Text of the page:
Julia: Mama, isn't it so wonderful that my school is endless? The teachers haven't done much.
Me: ....Huh? That your school is what?
Julia: Endless. The teachers haven't done much.
Me: Done much of what?
Julia: Done much to the school.
Me: ......

What-to-Do Wednesdays: Empty Boxes

The other week the girls and I discovered the book Not A Box, by Antoinette Portis, at the public library. It's a simple, clever, charming picture book about a line-drawn rabbit using his/her imagination to turn a large empty box into a race car, mountain peak, skyscraper, hot-air balloon, robot, rocket, etc.


Last week I rounded up some empty boxes (well, one box and one unused Rubbermaid storage bin), and Julia and Genevieve spent the morning climbing in and out their imaginary trains, tugboats, and school buses.


It was Julia's idea to actually act out the book page by page. The girls had me read it several times in a row so they could do it over and over again. Later, they piled stuffed animals and dolls into their boxes and gave rides to all the babies and creatures.

There's something very heartwarming about the old-school activity of pretend-play with an empty box. Don't you just want to squeeze those cuties peeking out of the boxes up there? Now go find some boxes for your own cuties.

Monday, November 10, 2008

I Blame My Lack of Sleep

I blame all of my lack of ambition on sleep deprivation. On a near-daily basis, I am beset with all sorts of barely-formed ideas about things I would theoretically like very much to do: write a book, find some freelance/consulting work, make a plan for a post-toddlers career, train for a 10K. All these things feel important, even imperative at times. But then I never get any farther than those burning, stewing, shapeless thoughts.

Is it because I NEVER GET ANY SLEEP GOD HELP ME? Seriously, people, I don't know how many more months and years I can take this. I am one of those people who, pre-baby, required a solid nine hours each night to function well. The rare six hours a night left me lightheaded and fuzzy. When my babies were born, the interrupted sleep of exclusive nursing gave me headaches, mood swings, and constant high appetite; and yet, my babes were small, so I expected it, which made it easier to take, even though I nursed my babes for many, many months. Now Genevieve is two, and each overnight she cries out with such desperation and distress--sometimes in her sleep, usually waking up--at least three, and sometimes up to eight or 10--times a night. It wouldn't help to turn off the baby monitor: she screams, yells for help--I'd hear her, monitor or not. It's not possible to ignore her; she shares the nursery with Julia, and she is truly calling for help--she does not calm down if no help arrives, she simply shouts louder, as anyone would who needs help, no?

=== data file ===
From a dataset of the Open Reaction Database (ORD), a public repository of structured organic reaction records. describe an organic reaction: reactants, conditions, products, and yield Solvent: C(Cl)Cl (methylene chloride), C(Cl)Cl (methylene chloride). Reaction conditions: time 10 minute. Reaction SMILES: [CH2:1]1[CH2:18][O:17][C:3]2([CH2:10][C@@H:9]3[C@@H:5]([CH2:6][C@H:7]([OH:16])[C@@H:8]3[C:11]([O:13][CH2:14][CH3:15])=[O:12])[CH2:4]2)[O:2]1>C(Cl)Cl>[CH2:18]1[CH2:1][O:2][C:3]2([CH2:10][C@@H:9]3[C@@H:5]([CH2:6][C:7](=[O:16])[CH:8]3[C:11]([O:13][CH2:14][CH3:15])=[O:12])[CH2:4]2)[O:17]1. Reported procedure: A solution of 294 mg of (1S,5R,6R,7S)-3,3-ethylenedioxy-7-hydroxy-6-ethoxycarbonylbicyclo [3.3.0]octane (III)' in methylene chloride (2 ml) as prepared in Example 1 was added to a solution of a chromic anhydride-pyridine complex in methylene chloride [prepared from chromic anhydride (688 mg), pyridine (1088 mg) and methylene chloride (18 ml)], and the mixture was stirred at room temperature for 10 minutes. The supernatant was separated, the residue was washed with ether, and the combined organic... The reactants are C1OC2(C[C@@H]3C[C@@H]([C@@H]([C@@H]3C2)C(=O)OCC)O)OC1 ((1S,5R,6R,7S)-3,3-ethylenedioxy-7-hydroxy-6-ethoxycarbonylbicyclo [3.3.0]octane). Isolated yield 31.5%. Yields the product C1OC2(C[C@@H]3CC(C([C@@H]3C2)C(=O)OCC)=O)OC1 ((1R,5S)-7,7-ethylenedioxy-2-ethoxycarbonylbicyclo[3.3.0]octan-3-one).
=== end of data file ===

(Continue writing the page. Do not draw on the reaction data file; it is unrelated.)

When you combine the baby night-wakings with the husband who snores, you end up with anywhere from five to 10 wake-ups per night. Each morning I get out of bed feeling like I didn't sleep at all. And clearly that can only go on for so long before one's quality of life becomes, well...SEVERELY LACKING. It's not going well, people. I'm all jittery and crazed, with myriad minor-yet-annoying physical symptoms bothering me one after the other (or all at once). And needless to say, no creative or career-minded projects are getting off the ground.

I know, I know: this too shall pass. I only hope I have a brain cell left when it does.

Sunday, November 09, 2008

It's Cold, People

Election night: still warm enough for tutus